The German researcher Christian Herrmann is on one of his regular trips to Ukraine to document Jewish heritage sites. On his trip, he visited Sataniv (Satanov) and was able to photograph the historic 16th century fortress synagogue, which has been undergoing extensive renovation. (See our previous posts about the restoration — including “before” and “during” pictures — HERE and HERE.)
Christian has authorized us to publish some of his photos showing the current state of the building, under Creative Commons License BY-NC-SA 4.0
He reports on his Vanished World blog:
Finding the former synagogue is not difficult. The synagogue is still the dominant building in the old part of town. However, it has little in common with the photos I know. The building has been recently restored. Some craftsmen just climb down a ladder – I ask if I could visit the inside. A friendly gentleman welcomes me who is monitoring the construction work. Unfortunately, he does not speak any foreign language, but nevertheless shows and explaines everything to me. The synagogue dates from the 16th Century and is a typical fortress synagogue. Parts of the interior decoration – especially the Torah shrine – are very well preserved. We climb up to the roof via a narrow spiral staircase. A new roof has been built over the dome of the synagogue. Clearly visible are now the loopholes through which the synagogue could be defended. Five years, the restoration took tells me my companion. He is clearly proud of what has been done. He has good reasons to be proud. Many former synagogues are in very bad condition, this is one of the few cases where a synagogue was restored and saved.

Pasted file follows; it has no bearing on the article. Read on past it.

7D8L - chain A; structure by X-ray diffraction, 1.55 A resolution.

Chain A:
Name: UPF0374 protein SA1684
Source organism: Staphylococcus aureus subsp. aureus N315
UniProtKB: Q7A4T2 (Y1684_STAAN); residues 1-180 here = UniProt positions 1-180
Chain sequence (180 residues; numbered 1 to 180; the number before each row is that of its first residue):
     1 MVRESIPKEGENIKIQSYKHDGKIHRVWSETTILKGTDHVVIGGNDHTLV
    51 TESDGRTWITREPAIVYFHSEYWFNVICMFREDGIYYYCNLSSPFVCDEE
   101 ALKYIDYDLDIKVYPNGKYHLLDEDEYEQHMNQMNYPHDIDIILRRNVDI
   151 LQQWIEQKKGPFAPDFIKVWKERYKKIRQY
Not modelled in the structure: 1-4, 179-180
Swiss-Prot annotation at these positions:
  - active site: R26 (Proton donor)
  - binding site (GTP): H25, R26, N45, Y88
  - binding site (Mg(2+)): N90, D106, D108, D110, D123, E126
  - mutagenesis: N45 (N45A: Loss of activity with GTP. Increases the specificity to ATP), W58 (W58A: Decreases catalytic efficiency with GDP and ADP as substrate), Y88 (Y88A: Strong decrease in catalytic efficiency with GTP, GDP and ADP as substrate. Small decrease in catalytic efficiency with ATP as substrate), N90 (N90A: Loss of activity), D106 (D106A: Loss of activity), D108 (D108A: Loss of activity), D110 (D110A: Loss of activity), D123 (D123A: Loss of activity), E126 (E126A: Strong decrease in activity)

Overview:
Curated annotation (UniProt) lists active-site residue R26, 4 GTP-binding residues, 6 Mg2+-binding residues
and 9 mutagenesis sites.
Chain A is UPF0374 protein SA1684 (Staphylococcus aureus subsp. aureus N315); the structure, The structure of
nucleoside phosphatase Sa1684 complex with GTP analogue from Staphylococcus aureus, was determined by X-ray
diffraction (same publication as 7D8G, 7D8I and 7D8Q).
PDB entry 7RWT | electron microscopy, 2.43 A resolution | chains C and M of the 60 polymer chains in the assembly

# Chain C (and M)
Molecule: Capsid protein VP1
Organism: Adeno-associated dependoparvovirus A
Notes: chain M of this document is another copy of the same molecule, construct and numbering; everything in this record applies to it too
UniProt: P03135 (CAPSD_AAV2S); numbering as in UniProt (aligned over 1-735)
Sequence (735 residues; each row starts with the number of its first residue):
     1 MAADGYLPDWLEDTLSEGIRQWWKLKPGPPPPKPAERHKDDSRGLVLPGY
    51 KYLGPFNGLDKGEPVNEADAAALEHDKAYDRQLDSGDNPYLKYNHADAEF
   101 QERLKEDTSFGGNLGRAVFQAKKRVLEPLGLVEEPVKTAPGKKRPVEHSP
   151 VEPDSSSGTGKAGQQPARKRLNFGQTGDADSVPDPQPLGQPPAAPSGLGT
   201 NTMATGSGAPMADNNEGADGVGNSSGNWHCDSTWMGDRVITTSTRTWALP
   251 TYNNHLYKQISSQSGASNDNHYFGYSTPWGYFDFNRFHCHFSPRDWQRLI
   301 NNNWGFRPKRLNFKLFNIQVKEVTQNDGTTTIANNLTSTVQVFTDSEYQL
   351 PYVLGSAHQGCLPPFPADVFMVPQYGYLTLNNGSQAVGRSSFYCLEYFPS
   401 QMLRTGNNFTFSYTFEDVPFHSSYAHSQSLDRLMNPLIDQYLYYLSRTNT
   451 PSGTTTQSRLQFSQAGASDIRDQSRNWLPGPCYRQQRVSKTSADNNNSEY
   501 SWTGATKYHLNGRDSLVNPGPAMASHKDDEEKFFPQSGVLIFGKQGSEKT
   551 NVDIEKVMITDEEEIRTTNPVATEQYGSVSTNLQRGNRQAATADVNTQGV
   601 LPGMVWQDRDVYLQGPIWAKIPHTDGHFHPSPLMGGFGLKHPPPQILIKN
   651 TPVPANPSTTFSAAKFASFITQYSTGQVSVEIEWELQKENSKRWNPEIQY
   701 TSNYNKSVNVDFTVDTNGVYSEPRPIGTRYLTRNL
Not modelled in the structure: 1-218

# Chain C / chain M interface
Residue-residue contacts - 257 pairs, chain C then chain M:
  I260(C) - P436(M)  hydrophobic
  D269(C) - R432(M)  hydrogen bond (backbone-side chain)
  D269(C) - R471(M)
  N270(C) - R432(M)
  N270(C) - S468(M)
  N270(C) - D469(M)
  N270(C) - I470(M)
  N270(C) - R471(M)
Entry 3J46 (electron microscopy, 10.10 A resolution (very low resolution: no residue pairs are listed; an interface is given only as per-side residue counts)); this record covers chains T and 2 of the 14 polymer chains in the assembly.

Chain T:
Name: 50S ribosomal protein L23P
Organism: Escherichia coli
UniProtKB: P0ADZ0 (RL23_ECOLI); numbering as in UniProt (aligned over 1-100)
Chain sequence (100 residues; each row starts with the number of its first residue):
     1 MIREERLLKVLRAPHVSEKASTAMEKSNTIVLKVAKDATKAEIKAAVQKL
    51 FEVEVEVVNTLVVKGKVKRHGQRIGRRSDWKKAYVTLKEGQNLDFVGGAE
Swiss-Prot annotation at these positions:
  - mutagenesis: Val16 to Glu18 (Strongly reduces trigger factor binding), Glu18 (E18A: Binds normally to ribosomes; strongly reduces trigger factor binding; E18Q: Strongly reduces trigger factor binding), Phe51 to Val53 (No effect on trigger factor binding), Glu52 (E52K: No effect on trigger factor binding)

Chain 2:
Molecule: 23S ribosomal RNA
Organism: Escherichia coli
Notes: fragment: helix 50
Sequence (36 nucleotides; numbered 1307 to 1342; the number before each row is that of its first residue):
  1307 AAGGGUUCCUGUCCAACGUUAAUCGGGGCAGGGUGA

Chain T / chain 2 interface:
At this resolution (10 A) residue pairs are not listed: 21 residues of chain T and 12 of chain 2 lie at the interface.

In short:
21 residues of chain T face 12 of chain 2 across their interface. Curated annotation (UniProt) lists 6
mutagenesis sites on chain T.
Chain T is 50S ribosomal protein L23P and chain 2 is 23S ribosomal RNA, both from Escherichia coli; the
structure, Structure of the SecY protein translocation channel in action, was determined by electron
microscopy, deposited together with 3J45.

Christian also visited the marvelous Jewish cemetery in Sataniv, which also dates back to the 16th century and is located near the synagogue; it has intricately carved gravestones featuring a wealth of vivid iconography.
His photos reveal how some of the gravestones underwent cleaning by Israeli students, as noted in the second half of this video we posted earlier. One example is this stone that bear the distinctive “three hares” motif — an optical illusion showing three hares chasing each other, but only three ears among them.
Compare his picture from February 2014 to JHE coordinator Ruth Ellen Gruber’s photo of the same stone from 2006.